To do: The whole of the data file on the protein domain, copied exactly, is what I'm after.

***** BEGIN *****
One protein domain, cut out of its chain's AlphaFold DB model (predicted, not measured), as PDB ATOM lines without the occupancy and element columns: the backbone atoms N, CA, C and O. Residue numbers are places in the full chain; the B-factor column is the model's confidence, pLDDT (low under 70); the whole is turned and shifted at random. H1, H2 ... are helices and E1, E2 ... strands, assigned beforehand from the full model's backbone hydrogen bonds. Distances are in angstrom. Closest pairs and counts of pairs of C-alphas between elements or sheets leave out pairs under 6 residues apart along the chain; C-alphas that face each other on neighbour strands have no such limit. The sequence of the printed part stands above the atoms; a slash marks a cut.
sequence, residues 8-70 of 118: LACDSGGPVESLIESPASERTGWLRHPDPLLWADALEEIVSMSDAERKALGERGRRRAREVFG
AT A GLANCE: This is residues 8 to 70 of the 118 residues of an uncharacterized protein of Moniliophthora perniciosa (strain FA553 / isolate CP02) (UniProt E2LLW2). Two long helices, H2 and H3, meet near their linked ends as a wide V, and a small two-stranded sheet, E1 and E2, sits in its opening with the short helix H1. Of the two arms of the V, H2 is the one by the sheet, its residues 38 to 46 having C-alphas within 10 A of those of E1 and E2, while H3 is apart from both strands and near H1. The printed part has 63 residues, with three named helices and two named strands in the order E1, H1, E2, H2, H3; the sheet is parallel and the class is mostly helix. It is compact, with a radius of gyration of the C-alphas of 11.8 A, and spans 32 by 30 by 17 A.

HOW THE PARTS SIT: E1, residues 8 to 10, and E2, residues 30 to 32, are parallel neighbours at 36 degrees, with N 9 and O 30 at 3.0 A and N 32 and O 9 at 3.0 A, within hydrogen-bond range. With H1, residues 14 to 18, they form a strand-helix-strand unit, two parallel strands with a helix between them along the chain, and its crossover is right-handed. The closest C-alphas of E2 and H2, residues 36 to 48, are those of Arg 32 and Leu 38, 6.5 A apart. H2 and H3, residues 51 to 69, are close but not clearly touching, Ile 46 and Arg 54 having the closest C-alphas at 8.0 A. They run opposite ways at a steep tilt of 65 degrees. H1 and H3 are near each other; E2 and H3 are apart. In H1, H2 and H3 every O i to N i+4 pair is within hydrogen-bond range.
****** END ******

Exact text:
One protein domain, cut out of its chain's AlphaFold DB model (predicted, not measured), as PDB ATOM lines without the occupancy and element columns: the backbone atoms N, CA, C and O. Residue numbers are places in the full chain; the B-factor column is the model's confidence, pLDDT (low under 70); the whole is turned and shifted at random. H1, H2 ... are helices and E1, E2 ... strands, assigned beforehand from the full model's backbone hydrogen bonds. Distances are in angstrom. Closest pairs and counts of pairs of C-alphas between elements or sheets leave out pairs under 6 residues apart along the chain; C-alphas that face each other on neighbour strands have no such limit. The sequence of the printed part stands above the atoms; a slash marks a cut.
sequence, residues 8-70 of 118: LACDSGGPVESLIESPASERTGWLRHPDPLLWADALEEIVSMSDAERKALGERGRRRAREVFG
AT A GLANCE: This is residues 8 to 70 of the 118 residues of an uncharacterized protein of Moniliophthora perniciosa (strain FA553 / isolate CP02) (UniProt E2LLW2). Two long helices, H2 and H3, meet near their linked ends as a wide V, and a small two-stranded sheet, E1 and E2, sits in its opening with the short helix H1. Of the two arms of the V, H2 is the one by the sheet, its residues 38 to 46 having C-alphas within 10 A of those of E1 and E2, while H3 is apart from both strands and near H1. The printed part has 63 residues, with three named helices and two named strands in the order E1, H1, E2, H2, H3; the sheet is parallel and the class is mostly helix. It is compact, with a radius of gyration of the C-alphas of 11.8 A, and spans 32 by 30 by 17 A.

HOW THE PARTS SIT: E1, residues 8 to 10, and E2, residues 30 to 32, are parallel neighbours at 36 degrees, with N 9 and O 30 at 3.0 A and N 32 and O 9 at 3.0 A, within hydrogen-bond range. With H1, residues 14 to 18, they form a strand-helix-strand unit, two parallel strands with a helix between them along the chain, and its crossover is right-handed. The closest C-alphas of E2 and H2, residues 36 to 48, are those of Arg 32 and Leu 38, 6.5 A apart. H2 and H3, residues 51 to 69, are close but not clearly touching, Ile 46 and Arg 54 having the closest C-alphas at 8.0 A. They run opposite ways at a steep tilt of 65 degrees. H1 and H3 are near each other; E2 and H3 are apart. In H1, H2 and H3 every O i to N i+4 pair is within hydrogen-bond range.